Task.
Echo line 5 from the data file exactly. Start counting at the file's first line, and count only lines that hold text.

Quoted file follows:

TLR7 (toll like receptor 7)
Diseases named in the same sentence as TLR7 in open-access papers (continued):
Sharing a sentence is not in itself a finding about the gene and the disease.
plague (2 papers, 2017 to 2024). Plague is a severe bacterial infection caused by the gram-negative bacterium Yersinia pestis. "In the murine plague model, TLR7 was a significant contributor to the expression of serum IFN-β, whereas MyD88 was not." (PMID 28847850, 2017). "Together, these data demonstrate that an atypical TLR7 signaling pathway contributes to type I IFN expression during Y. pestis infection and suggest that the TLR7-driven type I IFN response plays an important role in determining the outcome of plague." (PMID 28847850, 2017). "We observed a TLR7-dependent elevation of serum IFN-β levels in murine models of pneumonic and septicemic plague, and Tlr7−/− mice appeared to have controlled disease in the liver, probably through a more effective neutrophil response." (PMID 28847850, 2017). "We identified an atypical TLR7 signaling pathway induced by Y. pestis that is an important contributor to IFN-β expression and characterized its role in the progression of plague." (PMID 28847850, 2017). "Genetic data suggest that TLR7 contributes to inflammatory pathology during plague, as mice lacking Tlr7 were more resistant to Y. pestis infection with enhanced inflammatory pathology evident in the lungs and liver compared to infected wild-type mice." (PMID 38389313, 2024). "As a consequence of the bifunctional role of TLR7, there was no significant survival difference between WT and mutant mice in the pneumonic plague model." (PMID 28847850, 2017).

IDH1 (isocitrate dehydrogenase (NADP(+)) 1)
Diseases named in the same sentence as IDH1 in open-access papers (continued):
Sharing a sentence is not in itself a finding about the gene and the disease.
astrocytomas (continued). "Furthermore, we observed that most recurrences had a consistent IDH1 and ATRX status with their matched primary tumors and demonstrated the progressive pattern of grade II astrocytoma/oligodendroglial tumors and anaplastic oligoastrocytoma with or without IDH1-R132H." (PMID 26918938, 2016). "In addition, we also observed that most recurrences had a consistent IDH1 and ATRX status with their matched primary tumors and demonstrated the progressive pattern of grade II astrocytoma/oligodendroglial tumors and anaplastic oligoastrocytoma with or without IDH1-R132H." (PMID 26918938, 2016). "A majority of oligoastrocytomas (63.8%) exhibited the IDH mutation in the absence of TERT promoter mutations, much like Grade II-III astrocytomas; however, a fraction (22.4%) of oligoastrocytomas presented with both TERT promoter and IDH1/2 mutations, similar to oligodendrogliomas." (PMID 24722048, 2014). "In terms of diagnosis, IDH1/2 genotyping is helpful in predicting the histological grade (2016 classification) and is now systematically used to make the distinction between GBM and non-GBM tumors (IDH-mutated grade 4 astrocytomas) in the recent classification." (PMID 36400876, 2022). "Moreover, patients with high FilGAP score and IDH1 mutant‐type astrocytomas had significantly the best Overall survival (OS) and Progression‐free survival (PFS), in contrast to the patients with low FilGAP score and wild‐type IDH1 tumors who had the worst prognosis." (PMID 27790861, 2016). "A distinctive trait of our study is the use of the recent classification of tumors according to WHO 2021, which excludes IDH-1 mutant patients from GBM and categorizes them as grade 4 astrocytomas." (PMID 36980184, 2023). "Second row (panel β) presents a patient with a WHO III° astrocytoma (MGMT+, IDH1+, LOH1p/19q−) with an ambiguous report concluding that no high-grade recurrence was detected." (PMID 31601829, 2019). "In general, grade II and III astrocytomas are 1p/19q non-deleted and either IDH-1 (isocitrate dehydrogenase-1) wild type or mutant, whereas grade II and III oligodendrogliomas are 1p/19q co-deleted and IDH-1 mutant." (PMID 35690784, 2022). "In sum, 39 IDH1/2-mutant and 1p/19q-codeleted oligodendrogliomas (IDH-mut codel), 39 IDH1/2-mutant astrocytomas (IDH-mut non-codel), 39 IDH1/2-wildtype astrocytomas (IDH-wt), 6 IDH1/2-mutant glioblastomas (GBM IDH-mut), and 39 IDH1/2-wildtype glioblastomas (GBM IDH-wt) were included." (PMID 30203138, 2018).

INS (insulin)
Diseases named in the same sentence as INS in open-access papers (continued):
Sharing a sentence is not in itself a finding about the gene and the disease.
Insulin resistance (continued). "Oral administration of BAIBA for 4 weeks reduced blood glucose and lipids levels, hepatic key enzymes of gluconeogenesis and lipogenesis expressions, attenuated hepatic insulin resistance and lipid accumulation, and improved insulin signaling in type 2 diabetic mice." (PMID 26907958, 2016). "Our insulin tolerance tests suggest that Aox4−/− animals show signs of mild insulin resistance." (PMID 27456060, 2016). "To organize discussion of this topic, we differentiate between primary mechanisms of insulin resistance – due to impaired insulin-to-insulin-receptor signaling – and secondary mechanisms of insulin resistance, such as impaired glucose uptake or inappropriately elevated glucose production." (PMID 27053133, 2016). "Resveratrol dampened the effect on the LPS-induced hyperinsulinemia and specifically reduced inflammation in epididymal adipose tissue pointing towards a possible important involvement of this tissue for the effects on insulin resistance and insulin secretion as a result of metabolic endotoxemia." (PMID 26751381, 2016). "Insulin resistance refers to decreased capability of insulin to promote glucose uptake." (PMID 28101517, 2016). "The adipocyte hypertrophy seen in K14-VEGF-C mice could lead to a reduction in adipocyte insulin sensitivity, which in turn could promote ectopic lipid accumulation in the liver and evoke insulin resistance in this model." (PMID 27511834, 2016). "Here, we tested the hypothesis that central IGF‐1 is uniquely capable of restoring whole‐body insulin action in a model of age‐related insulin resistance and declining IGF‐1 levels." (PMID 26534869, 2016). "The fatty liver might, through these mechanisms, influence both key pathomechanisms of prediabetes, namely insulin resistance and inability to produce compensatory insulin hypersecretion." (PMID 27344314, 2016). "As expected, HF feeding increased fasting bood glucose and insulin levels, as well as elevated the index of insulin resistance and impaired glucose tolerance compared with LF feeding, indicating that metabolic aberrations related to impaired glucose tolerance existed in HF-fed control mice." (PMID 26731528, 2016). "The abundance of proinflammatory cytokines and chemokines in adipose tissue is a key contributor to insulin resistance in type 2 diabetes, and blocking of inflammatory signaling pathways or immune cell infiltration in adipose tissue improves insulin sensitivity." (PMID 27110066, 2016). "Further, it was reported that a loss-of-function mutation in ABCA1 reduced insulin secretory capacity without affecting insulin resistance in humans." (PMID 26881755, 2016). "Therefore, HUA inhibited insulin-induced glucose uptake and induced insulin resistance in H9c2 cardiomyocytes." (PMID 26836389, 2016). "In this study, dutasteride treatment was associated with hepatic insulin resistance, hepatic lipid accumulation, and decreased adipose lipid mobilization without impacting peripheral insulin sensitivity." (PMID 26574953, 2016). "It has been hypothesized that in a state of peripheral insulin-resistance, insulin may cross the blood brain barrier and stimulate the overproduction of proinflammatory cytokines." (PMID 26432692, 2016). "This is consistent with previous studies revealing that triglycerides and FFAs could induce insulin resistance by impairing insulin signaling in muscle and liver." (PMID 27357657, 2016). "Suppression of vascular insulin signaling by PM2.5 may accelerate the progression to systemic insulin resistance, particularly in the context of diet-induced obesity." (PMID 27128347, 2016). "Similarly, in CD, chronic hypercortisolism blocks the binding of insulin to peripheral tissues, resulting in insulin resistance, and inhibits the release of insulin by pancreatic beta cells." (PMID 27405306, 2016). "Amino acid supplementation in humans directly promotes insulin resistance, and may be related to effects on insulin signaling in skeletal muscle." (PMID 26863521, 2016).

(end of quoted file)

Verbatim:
IDH1 (isocitrate dehydrogenase (NADP(+)) 1)